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Sarasin takes currency view on equity funds

Sarasin & Partners has introduced two funds that are based on its equisar global thematic and global equity income funds, but remove foreign currency risk by hedging investments back into sterling.

Sarasin equisar global thematic and Sarasin global equity income enable investors to invest in global equities without being affected by moves in currency rates. They were established in response to investors being attracted by the current value in global equity markets but concerned about the potential for appreciation in sterling. Sterling recently hit a seven-month high against the dollar and could strengthen further.

Both funds follow Sarasin’s thematic investment process and will aim to hedge 85 to 95 per cent of foreign currency exposure back into sterling. A full 100 per cent hedge may be possible at times but is unlikely to happen regularly due to money coming and going out of the fund and any changes the managers may make to the portfolio.

Unlike many global equity funds that invest according to region, these funds look for companies that are expected to benefit from five global trends that are driving profit growth and share prices, wherever they are based.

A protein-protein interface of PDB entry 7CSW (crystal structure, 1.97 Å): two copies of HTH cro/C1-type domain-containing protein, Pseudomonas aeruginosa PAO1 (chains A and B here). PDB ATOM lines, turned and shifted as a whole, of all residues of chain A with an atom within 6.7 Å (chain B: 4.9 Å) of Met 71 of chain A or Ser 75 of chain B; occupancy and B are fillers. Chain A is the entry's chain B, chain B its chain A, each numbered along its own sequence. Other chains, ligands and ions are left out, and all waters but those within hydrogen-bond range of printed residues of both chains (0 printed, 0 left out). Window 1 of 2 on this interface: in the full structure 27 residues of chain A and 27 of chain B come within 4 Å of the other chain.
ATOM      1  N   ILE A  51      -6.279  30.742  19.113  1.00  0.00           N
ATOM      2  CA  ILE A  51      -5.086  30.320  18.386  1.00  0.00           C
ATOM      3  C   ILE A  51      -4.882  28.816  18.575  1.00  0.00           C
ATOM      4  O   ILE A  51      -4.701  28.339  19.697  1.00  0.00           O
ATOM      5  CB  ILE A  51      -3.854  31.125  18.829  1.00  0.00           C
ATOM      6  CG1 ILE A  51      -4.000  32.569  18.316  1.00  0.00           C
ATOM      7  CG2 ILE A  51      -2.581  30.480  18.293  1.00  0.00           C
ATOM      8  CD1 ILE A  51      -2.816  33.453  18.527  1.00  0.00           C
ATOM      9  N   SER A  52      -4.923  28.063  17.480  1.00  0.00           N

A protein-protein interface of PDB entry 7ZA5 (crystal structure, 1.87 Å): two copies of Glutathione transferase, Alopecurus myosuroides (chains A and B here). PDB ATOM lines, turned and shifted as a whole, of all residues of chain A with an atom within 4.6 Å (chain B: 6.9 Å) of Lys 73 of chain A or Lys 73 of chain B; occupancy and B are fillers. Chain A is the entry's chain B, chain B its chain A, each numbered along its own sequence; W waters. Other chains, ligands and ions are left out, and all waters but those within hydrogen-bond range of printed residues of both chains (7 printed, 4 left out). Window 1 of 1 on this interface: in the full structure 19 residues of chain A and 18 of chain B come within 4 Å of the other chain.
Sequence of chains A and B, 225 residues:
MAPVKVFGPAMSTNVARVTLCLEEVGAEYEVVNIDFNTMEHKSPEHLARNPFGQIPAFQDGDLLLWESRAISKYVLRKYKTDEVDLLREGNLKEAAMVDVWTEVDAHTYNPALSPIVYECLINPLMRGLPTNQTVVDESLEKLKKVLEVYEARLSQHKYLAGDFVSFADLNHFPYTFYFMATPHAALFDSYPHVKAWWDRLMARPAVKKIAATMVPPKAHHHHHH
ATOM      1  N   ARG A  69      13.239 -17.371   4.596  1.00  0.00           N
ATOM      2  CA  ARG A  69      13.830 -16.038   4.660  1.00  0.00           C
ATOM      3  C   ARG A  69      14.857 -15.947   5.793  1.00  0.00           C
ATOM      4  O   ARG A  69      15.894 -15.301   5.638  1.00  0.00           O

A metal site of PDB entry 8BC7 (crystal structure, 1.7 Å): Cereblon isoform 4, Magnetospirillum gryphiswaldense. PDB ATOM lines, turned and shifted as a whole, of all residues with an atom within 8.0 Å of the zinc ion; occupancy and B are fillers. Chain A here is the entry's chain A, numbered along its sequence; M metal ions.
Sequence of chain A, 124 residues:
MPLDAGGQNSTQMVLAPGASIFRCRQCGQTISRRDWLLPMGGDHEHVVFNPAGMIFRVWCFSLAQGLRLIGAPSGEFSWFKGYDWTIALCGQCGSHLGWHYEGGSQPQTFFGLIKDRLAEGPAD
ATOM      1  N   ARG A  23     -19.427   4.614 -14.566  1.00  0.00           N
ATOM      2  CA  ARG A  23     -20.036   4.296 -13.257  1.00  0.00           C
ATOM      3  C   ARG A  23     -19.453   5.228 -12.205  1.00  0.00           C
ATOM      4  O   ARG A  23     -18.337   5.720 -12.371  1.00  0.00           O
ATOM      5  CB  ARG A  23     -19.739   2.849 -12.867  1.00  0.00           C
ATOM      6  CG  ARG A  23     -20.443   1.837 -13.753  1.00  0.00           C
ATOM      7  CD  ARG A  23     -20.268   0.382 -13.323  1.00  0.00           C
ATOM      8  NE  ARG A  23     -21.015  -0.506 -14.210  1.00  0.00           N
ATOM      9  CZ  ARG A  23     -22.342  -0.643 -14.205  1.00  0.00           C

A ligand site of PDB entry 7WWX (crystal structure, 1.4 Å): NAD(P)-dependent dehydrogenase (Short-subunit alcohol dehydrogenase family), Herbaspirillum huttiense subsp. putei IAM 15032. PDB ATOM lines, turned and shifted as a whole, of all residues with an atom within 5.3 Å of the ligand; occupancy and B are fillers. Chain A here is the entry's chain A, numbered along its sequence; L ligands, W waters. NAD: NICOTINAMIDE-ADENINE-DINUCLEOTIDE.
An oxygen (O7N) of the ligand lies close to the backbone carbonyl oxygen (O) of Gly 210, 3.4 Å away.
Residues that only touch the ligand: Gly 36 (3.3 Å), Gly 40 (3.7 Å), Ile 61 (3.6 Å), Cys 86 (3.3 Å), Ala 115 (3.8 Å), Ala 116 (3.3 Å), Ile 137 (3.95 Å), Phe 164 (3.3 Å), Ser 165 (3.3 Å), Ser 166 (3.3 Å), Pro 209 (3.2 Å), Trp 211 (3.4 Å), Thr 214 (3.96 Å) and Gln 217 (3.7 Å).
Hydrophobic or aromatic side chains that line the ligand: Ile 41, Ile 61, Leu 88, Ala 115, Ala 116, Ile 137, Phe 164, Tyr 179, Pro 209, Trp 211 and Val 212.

Corporate restructuring refers to companies where value will be created by internal reorganisation or external pressures. The strong get stronger refers to companies that are able to fund growth themselves to gain an advantage over rival companies, even in a weak economic environment.

Intellectual property and excellence looks at companies with superior intellectual property while pricing power identifies companies where a catalyst may lead to a re-rating and where the companies have a good profit margin. Security of supply identifies firms that provide goods or services that are necessities for other companies or regions.

Investing globally diversifies risk and enables Sarasin’s fund managers to choose from a wide universe of stocks and in the case of the income fund, it allows investors to benefit from the trend for more companies overseas to pay dividends.

Sarasin says there seem to be few global equity funds partially or fully hedge foreign currency risk into sterling. JPM global equity is one of the few that does but it does not take a thematic investment approach.

Currency hedging can have a negative impact on returns when the hedged currency depreciates, as the fund cannot benefit from appreciation in other currencies.

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